3. The end of year and end of month rush will disappear as accounting becomes real time. Accountants and bookkeepers will be able to monitor the flow of money in and out of the business easily and in a way which is partially automated – an AI will flag suspect transactions for the attention of a human. This ties into increasing use of cloud solutions to support a situation where accountants will not just be running the numbers, but keeping their finger on the health of the company as a whole.
  4. Blockchain will lead to a move from double-entry accounting to triple-entry accounting. Double-entry accounting was invented in the late 1400s and has been used ever since. It is the familiar system which shows asset, expense and loss accounts and liability, equity, revenue and gain accounts in columns, allowing the accountant to easily “balance” the books. Triple-entry accounting is coming to mean the extra step of ensuring all transactions are written to a blockchain. For example, a blockchain might be established for each specific contract to store the contract, purchase order, bills, payments, etc, keeping everything associated with it together. (This is not the same thing as triple-entry accounting for financial forecasting). The triple entry in this case is cryptographically sealed, protecting all parties to the contract. Practically, the ledger will need to be validated and real-time audited – a new role for an accounting firm.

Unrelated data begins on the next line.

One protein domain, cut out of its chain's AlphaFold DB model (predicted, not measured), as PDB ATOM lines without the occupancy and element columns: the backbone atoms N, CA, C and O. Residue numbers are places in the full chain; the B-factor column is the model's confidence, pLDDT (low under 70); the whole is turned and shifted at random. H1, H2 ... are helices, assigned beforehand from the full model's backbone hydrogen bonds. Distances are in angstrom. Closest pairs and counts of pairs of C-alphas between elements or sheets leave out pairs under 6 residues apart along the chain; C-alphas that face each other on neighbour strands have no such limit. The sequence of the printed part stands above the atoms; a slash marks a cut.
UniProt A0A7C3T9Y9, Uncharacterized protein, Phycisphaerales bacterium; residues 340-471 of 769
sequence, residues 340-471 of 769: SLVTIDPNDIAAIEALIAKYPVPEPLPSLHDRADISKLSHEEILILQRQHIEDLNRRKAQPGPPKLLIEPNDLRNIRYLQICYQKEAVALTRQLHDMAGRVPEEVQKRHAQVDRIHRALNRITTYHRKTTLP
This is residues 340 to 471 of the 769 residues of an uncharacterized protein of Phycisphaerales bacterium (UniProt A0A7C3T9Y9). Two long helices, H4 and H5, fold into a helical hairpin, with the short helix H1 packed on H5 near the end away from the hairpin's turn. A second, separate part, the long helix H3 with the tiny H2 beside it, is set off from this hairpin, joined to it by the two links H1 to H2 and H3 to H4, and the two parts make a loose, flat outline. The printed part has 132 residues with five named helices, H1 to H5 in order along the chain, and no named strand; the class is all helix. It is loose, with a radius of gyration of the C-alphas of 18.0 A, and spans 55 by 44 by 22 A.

5. Smart contracts may affect how accounting works. A smart contract can replace many common financial transactions. Essentially, the contract itself holds the funds and releases them when the conditions of the contract are met. This works the same way as traditional escrow – except for being fully automated. A contract might be triggered by a contractor sending final materials – or the results of a sporting event. This will result in fewer legal disputes (and thus less work for contract lawyers), but accountants will also have to be aware of and track smart contracts and know how much of a client’s money is being held by the contracts. Smart contracts may be the most disrupting aspect of blockchain technology for the general public, and it behooves financial professionals to understand how they work before somebody offers them one. Smart contracts could also be used to replace the traditional post-dated check by being coded to take money out of somebody’s account only when the balance reaches the required amount.